The first vet to take a look was a final stage student by the name of Josh. He was a lovely guy, very thorough and very gentle. He took a full history, examined Sid from head to tail, asked myriad questions and answered all of ours, and I told him my thoughts on feet and corns. He then went off and collected the orthopod, an equally lovely and very gentle guy called Jon Hall. Jon examined Sid very thoroughly too, including a very, very thorough examination of his long leg bones and his shoulders. He watched our video, which he found very interesting, and shared various theories with me, which fortunately did not include osteosarcoma. It did include lumbo-sacral pain, and he agreed that the toe looked very suspicious. He was a tad concerned because Sid was unwilling to right his hind foot when it was folded over, and so he and Josh took him off to see a neurologist. They took the video, too. I waited.
When Jon the ortho came back with Sid, he had good news. The neuro had not been able to replicate the back pain when Sid was lying down, and he found good reflexes in his leg and foot. And so, the thinking had come around to the toe, in which all three of our experts had found a pain response and Sid very soon found himself booked in for corn surgery. Again, Jon laid out our options but it was felt that with a tripod already having severe mobility problems, we shouldn’t waste time trying more conservative treatments.
On the Tuesday, feeling like traitors, we packed Sid into the car with a supply of his favourite foods and dropped him off for his surgery. Jon had told us that they would keep him until he could get about, and they would keep us up to date with his progress. I had a call to say he was awake and looking bright that same afternoon, and the next day we were told we could collect him and bring him home because he was on his feet and walking! You could have knocked me down with a feather!
I think I went round several roundabouts twice on the way to pick him up, and got lost in a housing area, because my mind was not 100% with me that afternoon, but I fetched him and we got home safe and sound and he sank onto his own bed with a sigh of relief.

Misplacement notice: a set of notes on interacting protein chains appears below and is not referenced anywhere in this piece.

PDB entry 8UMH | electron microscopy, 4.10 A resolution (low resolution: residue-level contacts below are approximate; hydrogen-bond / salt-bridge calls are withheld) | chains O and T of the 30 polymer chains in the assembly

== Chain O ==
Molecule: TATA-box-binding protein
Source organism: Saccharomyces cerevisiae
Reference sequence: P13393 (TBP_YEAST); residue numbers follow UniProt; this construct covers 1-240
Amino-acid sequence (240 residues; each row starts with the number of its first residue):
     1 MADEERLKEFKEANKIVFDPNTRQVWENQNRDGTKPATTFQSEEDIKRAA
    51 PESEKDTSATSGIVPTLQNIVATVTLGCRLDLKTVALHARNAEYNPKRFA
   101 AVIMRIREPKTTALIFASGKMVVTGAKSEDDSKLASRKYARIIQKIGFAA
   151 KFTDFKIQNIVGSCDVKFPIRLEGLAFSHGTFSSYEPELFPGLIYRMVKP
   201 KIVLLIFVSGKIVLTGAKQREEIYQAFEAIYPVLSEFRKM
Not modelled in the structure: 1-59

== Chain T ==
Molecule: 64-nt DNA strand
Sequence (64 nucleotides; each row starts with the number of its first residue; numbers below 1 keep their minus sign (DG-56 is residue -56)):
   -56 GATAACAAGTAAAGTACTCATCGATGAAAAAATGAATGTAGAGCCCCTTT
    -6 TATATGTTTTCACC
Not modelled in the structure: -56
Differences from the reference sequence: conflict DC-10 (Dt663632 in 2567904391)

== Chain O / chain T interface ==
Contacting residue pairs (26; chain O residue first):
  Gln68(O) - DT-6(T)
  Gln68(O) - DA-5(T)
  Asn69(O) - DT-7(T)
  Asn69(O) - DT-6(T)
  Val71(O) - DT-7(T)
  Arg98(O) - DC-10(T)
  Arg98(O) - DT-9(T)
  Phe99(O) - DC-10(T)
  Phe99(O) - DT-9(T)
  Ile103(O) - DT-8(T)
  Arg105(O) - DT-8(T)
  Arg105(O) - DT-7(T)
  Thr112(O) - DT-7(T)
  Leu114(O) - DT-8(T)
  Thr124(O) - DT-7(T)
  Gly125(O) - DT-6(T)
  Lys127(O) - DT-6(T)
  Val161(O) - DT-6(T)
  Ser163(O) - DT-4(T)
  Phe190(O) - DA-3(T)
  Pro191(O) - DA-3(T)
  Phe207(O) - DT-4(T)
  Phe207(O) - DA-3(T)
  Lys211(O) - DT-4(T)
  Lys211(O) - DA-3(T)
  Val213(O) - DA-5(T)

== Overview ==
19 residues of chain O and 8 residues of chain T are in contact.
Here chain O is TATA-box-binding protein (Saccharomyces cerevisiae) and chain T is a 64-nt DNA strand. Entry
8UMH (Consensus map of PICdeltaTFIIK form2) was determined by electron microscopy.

He did wonderfully well – much better than I expected. He was very sore, of course, and that night when he went out he did what he had to do and then lay down on the lawn for a rest which is something he never does normally, but he was managing, bless his heart. Of course, he did get his next few meals in bed, because I didn’t see the need to make him stand more than he absolutely had to.
The corn was a big one. All of it had developed below the pad surface, and it was somewhere between half a centimetre and a centimetre long. According to his surgeon, Sid’s corn had a core ‘like glass’, and he had to dig down almost as far as the toe bone to get it all out. The stitches were to stay in for a month, and during that time he’s not allowed to go walking. Luckily for us, greyhounds are such lazy dogs that asking a senior to lie around all day not doing anything much isn’t so hard on them as it would be on a different, more lively breed.
His dressing was changed three times with everyone being pleased with the progress of his wound. The vet who opened up the first bandage took one look and said ‘Magic!’ which was reassuring. The wound was clean and dry and seemed to be healing nicely. We took him off all but one of his painkillers.